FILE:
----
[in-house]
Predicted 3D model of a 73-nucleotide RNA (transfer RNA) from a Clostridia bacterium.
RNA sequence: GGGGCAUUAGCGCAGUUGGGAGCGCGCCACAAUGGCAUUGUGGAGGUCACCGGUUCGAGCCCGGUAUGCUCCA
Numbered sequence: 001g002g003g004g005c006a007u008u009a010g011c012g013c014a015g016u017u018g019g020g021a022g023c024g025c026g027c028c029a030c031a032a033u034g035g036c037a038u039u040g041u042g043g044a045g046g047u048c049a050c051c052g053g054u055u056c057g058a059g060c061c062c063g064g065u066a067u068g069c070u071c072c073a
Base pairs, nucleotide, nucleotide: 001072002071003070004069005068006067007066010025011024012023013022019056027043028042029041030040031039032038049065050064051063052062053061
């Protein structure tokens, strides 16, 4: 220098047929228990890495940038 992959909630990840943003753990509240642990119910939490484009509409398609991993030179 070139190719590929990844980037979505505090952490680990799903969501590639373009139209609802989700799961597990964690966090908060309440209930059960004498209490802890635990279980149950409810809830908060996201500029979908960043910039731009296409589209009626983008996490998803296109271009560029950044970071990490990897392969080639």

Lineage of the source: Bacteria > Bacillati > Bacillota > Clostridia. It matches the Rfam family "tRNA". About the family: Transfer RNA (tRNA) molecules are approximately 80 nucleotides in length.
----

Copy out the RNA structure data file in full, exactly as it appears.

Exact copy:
[in-house]
Predicted 3D model of a 73-nucleotide RNA (transfer RNA) from a Clostridia bacterium.
RNA sequence: GGGGCAUUAGCGCAGUUGGGAGCGCGCCACAAUGGCAUUGUGGAGGUCACCGGUUCGAGCCCGGUAUGCUCCA
Numbered sequence: 001g002g003g004g005c006a007u008u009a010g011c012g013c014a015g016u017u018g019g020g021a022g023c024g025c026g027c028c029a030c031a032a033u034g035g036c037a038u039u040g041u042g043g044a045g046g047u048c049a050c051c052g053g054u055u056c057g058a059g060c061c062c063g064g065u066a067u068g069c070u071c072c073a
Base pairs, nucleotide, nucleotide: 001072002071003070004069005068006067007066010025011024012023013022019056027043028042029041030040031039032038049065050064051063052062053061
């Protein structure tokens, strides 16, 4: 220098047929228990890495940038 992959909630990840943003753990509240642990119910939490484009509409398609991993030179 070139190719590929990844980037979505505090952490680990799903969501590639373009139209609802989700799961597990964690966090908060309440209930059960004498209490802890635990279980149950409810809830908060996201500029979908960043910039731009296409589209009626983008996490998803296109271009560029950044970071990490990897392969080639």

Lineage of the source: Bacteria > Bacillati > Bacillota > Clostridia. It matches the Rfam family "tRNA". About the family: Transfer RNA (tRNA) molecules are approximately 80 nucleotides in length.